To ricochet is what happens when a shot or hit rebounds off a surface.

To me, RICochet means something else.  It means emphasizing RIC, where R = Remorse, I = Introspection and C = Curiosity.

Why are these so important?


You can’t be truly remorseful and either make excuses or justify your having hurt someone else either intentionally or unintentionally. Remorse is not the same as regret.

After you have hurt or injured someone, regret can appear empty, hollow and even insulting and doesn’t feel as if you as the injuring party are taking full responsibility for your actions that resulted in what you did to someone else. It feels at times dismissive and that you saying, “Okay, I get it. I’m sorry. It won’t happen again. Can we just move on?”

Remorse communicates that it causes you pain that you caused others pain. Remorse is not just about saying you’re sorry, but also about saying you were wrong. And admitting you were wrong is painful because it causes you to feel not just guilt, but shame.

That is what is necessary for the people you’ve hurt to believe you won’t hurt them again, namely because you don’t want to feel the pain – and shame – again of hurting them.

Sadly, people are often instructed by legal counsel to not say they are wrong, because of the worry that the hurt party will come after you for damages.


You can’t be introspective and blame others at the same time.

Introspection involves stopping and looking into yourself to become aware of your contribution to any of the problems you find yourself in and also being willing to own your responsibility for your part in causing those problems.

People are usually not introspective until they have experienced a problem, but then instead of pointing the finger at others, they look into themselves for their part in causing them and then solving them.


As my late and missed friend, Larry King, has said, “You can’t be curious and furious at the same time.”

I think he meant that curiosity is seeking to understand something and is more of a sensory receptive (i.e. taking it in) experience in that you notice something, and then you become curious to know more about it. 

For instance, consider when someone does something that hurts or upsets you. Instead of becoming angry or even “furious” at them which is a motor and reactive function at them (i.e. becoming angry or hostile), you instead become curious about why they did what they did.

Furthermore, instead of reacting angrily towards them, you ask them, “What was that (their hurtful behavior) all about?”

What do Remorse, Introspection and Curiosity have to do with America and Americans?

Currently America and Americans tend to reject taking personal responsibility for their actions instead of taking responsibility and being remorseful. They also tend to react to problems by blaming others and making it those other people’s faults (and responsibility to fix) instead of pausing and being introspective about how they themselves are contributing to those problems. Finally, it is all too easy for Americans to become angry and furious at others instead of curious as what drives others to act the way they do.

If each day Americans would become remorseful instead of making excuses, introspective instead of blaming and curious instead of furious, we could fix what’s wrong with America quickly.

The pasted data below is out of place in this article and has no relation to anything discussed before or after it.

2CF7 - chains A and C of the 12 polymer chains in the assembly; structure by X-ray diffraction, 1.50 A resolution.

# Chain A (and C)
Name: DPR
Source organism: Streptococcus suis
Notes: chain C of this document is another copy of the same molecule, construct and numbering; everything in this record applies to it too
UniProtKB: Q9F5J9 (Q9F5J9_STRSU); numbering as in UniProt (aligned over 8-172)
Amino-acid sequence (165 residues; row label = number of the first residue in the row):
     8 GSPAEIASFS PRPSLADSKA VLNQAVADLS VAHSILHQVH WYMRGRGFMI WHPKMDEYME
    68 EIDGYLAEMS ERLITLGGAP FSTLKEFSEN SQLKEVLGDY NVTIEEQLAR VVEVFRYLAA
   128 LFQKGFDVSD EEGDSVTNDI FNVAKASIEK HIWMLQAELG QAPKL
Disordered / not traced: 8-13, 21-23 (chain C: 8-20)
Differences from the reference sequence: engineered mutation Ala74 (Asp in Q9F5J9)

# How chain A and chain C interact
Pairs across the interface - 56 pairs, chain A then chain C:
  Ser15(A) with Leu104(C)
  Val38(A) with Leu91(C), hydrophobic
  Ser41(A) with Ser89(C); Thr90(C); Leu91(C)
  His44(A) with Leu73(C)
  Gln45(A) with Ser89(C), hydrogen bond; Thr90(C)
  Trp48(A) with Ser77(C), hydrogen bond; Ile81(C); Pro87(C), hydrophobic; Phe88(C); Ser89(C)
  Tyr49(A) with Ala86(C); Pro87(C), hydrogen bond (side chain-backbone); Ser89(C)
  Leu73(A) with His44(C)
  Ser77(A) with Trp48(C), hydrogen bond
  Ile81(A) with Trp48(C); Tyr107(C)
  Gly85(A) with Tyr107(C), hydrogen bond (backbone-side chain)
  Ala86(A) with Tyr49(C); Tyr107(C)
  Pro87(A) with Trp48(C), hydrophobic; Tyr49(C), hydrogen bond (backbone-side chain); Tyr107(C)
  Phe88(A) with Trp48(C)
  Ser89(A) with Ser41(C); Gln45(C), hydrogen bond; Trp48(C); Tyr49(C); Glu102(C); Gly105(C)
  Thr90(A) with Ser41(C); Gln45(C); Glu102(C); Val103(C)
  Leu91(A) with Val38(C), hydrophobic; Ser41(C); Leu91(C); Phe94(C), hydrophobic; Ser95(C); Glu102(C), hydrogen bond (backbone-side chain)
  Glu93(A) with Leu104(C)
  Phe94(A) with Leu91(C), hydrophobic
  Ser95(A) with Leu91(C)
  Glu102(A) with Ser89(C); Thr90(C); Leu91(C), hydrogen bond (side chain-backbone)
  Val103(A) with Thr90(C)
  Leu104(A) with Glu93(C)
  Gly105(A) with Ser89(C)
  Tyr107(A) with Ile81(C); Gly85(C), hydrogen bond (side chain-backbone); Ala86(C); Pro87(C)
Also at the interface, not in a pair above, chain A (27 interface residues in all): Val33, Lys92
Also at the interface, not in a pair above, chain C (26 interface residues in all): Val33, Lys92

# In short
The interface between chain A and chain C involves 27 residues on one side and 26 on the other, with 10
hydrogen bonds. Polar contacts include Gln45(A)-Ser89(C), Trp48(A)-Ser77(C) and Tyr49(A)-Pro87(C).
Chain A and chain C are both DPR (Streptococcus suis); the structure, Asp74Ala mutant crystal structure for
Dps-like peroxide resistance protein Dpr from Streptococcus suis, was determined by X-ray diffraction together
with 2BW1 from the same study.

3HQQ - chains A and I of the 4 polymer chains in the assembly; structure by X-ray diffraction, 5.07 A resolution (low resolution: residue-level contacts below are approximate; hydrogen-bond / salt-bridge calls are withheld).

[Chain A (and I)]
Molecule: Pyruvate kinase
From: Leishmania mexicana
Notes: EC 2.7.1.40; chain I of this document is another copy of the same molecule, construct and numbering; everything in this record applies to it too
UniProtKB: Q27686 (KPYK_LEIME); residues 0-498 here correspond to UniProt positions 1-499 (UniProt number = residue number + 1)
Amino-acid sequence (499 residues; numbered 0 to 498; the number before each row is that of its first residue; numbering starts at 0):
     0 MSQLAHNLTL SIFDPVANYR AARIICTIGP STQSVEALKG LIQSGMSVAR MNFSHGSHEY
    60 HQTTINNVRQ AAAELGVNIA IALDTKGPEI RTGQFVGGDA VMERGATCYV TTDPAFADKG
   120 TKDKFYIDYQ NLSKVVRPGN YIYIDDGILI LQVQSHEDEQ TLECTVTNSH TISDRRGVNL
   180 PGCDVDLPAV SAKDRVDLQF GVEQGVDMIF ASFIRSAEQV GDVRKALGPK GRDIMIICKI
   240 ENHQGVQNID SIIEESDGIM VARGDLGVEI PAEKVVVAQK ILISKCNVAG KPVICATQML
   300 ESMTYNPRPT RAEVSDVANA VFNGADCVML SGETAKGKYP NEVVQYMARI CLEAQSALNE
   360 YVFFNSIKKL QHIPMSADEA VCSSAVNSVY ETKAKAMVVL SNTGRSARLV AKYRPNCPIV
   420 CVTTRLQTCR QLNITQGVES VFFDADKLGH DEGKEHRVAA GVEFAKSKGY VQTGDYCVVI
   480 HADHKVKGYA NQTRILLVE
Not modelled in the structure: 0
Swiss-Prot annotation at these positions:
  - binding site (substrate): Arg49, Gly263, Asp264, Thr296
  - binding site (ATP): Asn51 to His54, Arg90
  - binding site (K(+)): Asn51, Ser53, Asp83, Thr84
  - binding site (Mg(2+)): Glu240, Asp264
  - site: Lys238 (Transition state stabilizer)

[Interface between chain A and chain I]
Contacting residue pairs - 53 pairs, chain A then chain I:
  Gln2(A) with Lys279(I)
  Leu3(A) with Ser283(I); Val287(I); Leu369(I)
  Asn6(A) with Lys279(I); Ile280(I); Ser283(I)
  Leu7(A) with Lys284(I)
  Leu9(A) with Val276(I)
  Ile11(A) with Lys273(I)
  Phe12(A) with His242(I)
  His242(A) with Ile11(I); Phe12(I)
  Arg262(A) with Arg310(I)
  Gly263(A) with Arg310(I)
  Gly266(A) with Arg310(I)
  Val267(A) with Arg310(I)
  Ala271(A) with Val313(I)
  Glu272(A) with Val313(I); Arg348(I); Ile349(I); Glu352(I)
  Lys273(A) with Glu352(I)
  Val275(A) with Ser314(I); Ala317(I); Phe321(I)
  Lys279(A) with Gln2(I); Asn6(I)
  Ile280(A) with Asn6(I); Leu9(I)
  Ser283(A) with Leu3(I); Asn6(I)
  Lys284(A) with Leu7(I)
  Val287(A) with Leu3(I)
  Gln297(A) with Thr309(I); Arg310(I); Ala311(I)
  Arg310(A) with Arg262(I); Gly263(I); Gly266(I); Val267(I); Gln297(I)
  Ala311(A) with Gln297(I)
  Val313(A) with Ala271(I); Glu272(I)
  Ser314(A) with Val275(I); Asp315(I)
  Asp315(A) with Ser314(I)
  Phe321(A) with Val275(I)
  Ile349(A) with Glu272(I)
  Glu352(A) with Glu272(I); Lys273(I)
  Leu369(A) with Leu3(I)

And finally, why the word, “ricochet?”

America and Americans weren’t always so reactive, so remorseless, so non-introspective and so, to quote pilot hero, “Sully” Sullenberger, “incurious.”

If we could rebound back to living and embodying the values and attributes of remorse, introspection and curiosity it would not only change America, but would change all of our  relationships with each other for the better as well.


  • Mark Goulston, M.D.

    Author, speaker, podcast host, psychiatrist

    Dr. Mark Goulston is the inventor and developer of Surgical Empathy an approach that helps people to break their attachments to counterproductive modes of functioning and frees them to connect with more productive and healthier alternatives. He is the host of the “My Wakeup Call” podcast where he interviews people on the wakeup calls that changed who they are and made them better human beings and at being human and the host of the LinkedIn Live show, "No Strings Attached." He is a Founding Member of the Newsweek Expert Forum. He is one of the world’s foremost experts on deep listening, radical empathy and real influence with his book, “Just Listen,” becoming the top book on listening in the world, translated into twenty languages and a topic he speaks and teaches globally. He is an advisor, coach, mentor and confidante to CEO’s, founders and entrepreneurs helping them to unlock all their internal blocks to achieving success, fulfillment and happiness. Originally a UCLA professor of psychiatry and crisis psychiatrist for over 25 years, and former FBI and police hostage negotiation trainer, Dr. Goulston's expertise has been forged and proven in the crucible of real-life, high stakes situations including being a boots on the ground suicide prevention specialist and serving as an advisor in the OJ Simpson criminal trial. Including, “Just Listen,” he is the author or co-author of nine books with multiple best sellers. He writes or contributes to Harvard Business Review, Business Insider, Biz Journals, Fast Company, Huffington Post, Psychology Today and has appeared as an psychological expert in the media including: CNN, Headline News, msNBC, Fox News, Wall Street Journal, New York Times, Forbes, Fortune, Psychology Today and was the subject of a PBS special. He lives with his wife in Los Angeles, California.